In 2018, we anticipate that a number of countries will seek to redress these funding issues by shifting their healthcare financing model. This will predominantly occur in the Commonwealth of Independent States (CIS) region, where the adoption of mandatory health insurance systems is growing in popularity. This system, widely viewed as the cheapest and simplest form of healthcare system to run, should enable greater equality in healthcare provision by providing a basic level of services covered by the state. Azerbaijan implemented a pilot mandatory health insurance program in October 2017 in two regions which is set to be expanded to additional regions in mid-2018. This pilot program is intended to assist in the development of the Compulsory Medical Insurance Act which will ensure coverage for the entire country and is hoped to be implemented in 2019. Kazakhstan also intends to roll out its own mandatory health insurance scheme on January 1 2018. Moreover, in October 2017 the Ukrainian Parliament passed a bill to reshape the current healthcare system to an insurance-based model operated through a state-run National Healthcare System (NHS). This bill is due to enter into force at the start of 2018, whereby the state will guarantee primary care and during 2018-2019 the program is planned to be expanded through pilot programs for secondary and tertiary care.

Given the more developed nature of healthcare systems in Central Europe, the majority of markets will not see widespread reform but an increase in cost-containment measures to improve spending efficiency. However the ruling Law and Justice (PiS) Party in Poland plans to implement a radical overhaul of the currently highly inefficient insurance-based system to a tax-based system in 2018. Moreover, a new healthcare financing bill is under consultation by Latvia's parliament and is set to be passed in 2018 before the changes' implementation at the start of 2019.

These reforms in general can be seen as positive in the long term. However, in the short term, improving access to services to a larger proportion of the population whilst also improving the efficiency of spending to release more funds for the purchase of medicines will be challenging. Changes to healthcare administration are likely to create uncertainty in medicine tenders, for example. Moreover, we note that the implementation of wide-ranging healthcare reforms is rarely a smooth process and anticipate a significant amount of political opposition to changes, as well as delays to program implementation.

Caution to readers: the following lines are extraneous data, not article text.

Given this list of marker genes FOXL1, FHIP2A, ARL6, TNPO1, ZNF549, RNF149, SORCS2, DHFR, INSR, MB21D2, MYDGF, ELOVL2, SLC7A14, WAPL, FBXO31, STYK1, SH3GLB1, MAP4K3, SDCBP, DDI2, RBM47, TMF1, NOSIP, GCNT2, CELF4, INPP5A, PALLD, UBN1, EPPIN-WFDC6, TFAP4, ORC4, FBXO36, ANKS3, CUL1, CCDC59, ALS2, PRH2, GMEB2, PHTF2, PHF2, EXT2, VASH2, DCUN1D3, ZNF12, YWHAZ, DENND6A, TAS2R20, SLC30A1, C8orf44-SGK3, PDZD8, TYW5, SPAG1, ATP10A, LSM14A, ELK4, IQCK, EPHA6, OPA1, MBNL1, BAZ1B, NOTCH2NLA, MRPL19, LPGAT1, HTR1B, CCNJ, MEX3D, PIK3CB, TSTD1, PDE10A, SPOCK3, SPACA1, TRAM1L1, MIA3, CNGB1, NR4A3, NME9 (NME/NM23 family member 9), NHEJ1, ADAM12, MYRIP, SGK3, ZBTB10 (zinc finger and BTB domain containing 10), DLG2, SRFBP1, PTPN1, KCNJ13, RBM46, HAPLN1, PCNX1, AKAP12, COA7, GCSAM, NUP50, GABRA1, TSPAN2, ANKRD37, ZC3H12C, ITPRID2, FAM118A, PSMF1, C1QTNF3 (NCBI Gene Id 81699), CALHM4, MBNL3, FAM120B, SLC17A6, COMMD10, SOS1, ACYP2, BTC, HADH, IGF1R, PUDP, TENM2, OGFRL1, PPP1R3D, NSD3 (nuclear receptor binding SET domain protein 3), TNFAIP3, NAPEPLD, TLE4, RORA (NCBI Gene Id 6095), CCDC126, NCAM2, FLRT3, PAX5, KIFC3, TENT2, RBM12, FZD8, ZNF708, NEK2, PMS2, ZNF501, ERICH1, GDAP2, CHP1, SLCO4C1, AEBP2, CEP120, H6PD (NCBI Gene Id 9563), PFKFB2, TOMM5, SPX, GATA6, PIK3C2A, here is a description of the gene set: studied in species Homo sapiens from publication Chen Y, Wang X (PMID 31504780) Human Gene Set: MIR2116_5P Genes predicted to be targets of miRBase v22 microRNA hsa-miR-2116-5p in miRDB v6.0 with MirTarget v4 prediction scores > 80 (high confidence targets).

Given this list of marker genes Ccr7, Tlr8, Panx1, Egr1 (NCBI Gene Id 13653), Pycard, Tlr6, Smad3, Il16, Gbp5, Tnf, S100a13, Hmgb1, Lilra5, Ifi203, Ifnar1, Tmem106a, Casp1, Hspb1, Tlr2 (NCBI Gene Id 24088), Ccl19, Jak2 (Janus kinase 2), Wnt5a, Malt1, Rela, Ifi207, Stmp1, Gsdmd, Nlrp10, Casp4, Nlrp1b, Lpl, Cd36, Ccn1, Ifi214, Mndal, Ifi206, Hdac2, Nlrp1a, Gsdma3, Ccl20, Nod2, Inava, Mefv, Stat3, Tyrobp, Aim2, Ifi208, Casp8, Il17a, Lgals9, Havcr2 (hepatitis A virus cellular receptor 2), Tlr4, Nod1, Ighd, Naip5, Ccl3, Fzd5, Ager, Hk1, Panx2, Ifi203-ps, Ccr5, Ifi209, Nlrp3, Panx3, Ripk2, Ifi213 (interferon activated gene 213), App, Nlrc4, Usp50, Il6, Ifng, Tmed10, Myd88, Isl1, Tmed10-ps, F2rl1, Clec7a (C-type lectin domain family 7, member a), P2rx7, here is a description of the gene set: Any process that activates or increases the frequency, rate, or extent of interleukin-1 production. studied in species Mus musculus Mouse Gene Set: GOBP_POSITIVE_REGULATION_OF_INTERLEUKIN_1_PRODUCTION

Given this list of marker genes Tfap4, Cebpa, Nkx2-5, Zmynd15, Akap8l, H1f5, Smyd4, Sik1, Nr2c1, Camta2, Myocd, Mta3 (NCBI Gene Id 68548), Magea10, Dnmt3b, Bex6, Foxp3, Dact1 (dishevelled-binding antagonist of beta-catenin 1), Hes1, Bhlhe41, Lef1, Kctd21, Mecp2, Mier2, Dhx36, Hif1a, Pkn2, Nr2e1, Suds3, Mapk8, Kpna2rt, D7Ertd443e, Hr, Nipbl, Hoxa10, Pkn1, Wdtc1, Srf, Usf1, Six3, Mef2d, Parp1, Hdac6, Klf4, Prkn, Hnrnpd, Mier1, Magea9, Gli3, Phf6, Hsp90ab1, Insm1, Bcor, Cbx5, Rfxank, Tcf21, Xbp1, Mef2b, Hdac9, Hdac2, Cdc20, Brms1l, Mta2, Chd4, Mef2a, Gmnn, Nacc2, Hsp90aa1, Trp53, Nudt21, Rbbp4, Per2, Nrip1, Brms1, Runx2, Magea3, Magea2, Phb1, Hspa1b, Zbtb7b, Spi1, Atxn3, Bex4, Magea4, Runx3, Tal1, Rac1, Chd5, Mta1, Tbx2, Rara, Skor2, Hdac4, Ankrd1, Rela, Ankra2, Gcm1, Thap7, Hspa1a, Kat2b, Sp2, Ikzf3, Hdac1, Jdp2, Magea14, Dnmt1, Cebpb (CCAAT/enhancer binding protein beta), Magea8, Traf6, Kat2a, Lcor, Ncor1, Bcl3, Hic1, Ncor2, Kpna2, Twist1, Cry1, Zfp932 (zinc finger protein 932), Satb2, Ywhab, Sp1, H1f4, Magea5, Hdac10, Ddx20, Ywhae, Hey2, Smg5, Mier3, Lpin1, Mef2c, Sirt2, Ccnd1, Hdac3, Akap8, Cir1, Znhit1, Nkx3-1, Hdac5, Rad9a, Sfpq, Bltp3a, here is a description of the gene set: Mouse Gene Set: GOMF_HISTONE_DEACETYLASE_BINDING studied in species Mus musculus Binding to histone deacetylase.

Regulatory Harmonisation

In additional to individual countries employing cost-containment measures within the pharmaceutical sector, such as through greater generic substitution rhetoric, in 2018 we envisage greater collaboration between neighbouring markets with respect to pharmaceutical legislation. Following on from the signing of the Valetta Declaration in mid-2017, which encourages a number of countries in Central and Southern Europe to explore strategies to cooperate in medicine pricing negotiations, we expect an acceleration of markets entering into cooperation agreements. In addition, we expect greater dialogue between countries with increased exchange of information and the sharing of expertise on medicine pricing policies and health technology assessment, among other topics. Given increasing cooperation between similar European markets we anticipate a shift towards greater regulatory harmonisation, which will aid joint medicine procurement.

We note that such regulatory harmonisation and cross-border cooperation will pose both upside and downside risks to drugmakers. On the one hand, drugmakers will benefit from reduced regulatory hurdles, enabling easier access to markets. However, there will be greater scrutiny of medicine prices and more aggressive price negotiation tactics, posing downward pressure on drugmaker revenues.

Furthermore, we anticipate that there will be greater regulatory harmonisation in the CIS region in 2018 as the Eurasian Economic Union (EAEU) single medicines market gains traction. While this single market was officially launched in mid-2017, in reality there has been little evidence of any significant changes to the operating environment. Countries still require amendments to their pharmaceutical legislation to enable tariff-free trade of medicines between the five countries; however, regulatory changes to legislation are in development which will result in closer alignment of pharmaceutical policies.

We note that pharmaceutical policy within the EAEU markets will remain highly protectionist, favouring drugs manufactured within the region, and the regulatory challenges facing innovative drugmakers will remain. Drugmakers with considerable manufacturing capacity in the region - most likely Russia - will benefit from increased regional export opportunities, although those without production capacity may suffer from reduced market access and may need to consider localised production to benefit from the considerable growth opportunities in the region.